The National Labor Relations Board (“NLRB”) General Counsel – in a directive that is sending shockwaves – recently announced that McDonald’s could face liability as a “joint employer” for unfair labor practices committed by its franchisees. The directive signals a huge expansion of the joint employer doctrine and foreshadows significant exposure to franchisors in many industries.
For decades, the NLRB and federal courts have recognized that two entities constitute a “joint employer” under the National Labor Relations Act (“NLRA”) only where they share some significant degree of control over the essential terms and conditions of the employee’s employment, such as hiring, firing, discipline, and supervision.
On July 29, 2014, however, the NLRB General Counsel announced that McDonald’s, as a franchisor, could be jointly liable for alleged labor violations committed by its franchisee. At first blush, the Board’s assertion of joint employer liability appears inconsistent with the franchisor-franchisee business model. In the typical franchise arrangement, franchisors (such as McDonald’s) lease their trademarks to franchisees, who can use that name to provide goods or services in exchange for a fee. While the franchisor establishes high-level standards to protect their trademarks and to maintain some degree of brand consistency, they generally maintain a hands-off approach to managing day-to-day operations of the workplace and making employee management decisions.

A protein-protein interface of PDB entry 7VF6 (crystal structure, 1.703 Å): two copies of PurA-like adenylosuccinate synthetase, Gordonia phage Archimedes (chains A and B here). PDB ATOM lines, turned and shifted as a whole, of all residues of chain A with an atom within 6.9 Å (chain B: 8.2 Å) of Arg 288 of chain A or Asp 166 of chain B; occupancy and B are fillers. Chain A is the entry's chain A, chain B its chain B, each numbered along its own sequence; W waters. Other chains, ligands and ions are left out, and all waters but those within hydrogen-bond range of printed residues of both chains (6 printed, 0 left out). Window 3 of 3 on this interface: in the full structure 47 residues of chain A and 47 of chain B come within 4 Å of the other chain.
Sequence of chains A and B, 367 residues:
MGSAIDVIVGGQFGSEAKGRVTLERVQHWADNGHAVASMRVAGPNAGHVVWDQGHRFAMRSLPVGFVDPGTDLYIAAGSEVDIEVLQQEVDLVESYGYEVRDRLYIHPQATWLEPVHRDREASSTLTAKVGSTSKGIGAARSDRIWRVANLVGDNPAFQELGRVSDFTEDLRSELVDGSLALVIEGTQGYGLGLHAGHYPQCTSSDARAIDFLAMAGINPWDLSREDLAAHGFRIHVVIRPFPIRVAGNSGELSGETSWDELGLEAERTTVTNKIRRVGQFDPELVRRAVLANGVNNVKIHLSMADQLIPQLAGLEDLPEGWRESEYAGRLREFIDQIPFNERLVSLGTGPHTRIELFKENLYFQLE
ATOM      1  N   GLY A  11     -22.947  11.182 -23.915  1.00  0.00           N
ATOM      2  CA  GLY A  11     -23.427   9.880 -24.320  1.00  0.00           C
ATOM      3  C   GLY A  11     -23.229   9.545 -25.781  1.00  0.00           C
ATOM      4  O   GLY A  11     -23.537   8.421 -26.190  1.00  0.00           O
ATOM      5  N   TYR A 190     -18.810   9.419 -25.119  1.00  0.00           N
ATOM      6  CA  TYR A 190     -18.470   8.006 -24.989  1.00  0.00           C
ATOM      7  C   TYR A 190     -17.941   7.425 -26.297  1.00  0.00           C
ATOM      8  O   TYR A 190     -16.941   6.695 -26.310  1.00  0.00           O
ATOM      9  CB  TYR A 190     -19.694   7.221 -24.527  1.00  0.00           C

With the NLRB General Counsel’s directive to McDonald’s, and the Board’s request earlier this year for briefs on the joint employer standard, the Board seems primed to forego the current standard in favor of a more expansive doctrine that places less emphasis on control over day-to-day employment decisions and more emphasis on overall control exercised by the franchisor, including control over significant economic and financial decisions.
While a formal opinion on the General Counsel’s finding of joint liability has yet to be issued, the practical effects of its decision are potentially far-reaching. Elements of control reflected in policies, directives, training requirements, and other acts—even if unrelated to on-the-ground employment decisions concerning franchisee employees—may expose franchisors to joint employer liability. Similarly, there is no analytical reason that the Board could not extend its logic to bargaining obligations—imposing on franchisors and parent companies an obligation to collectively bargain with local unions, or even paving the way for nationwide bargaining units.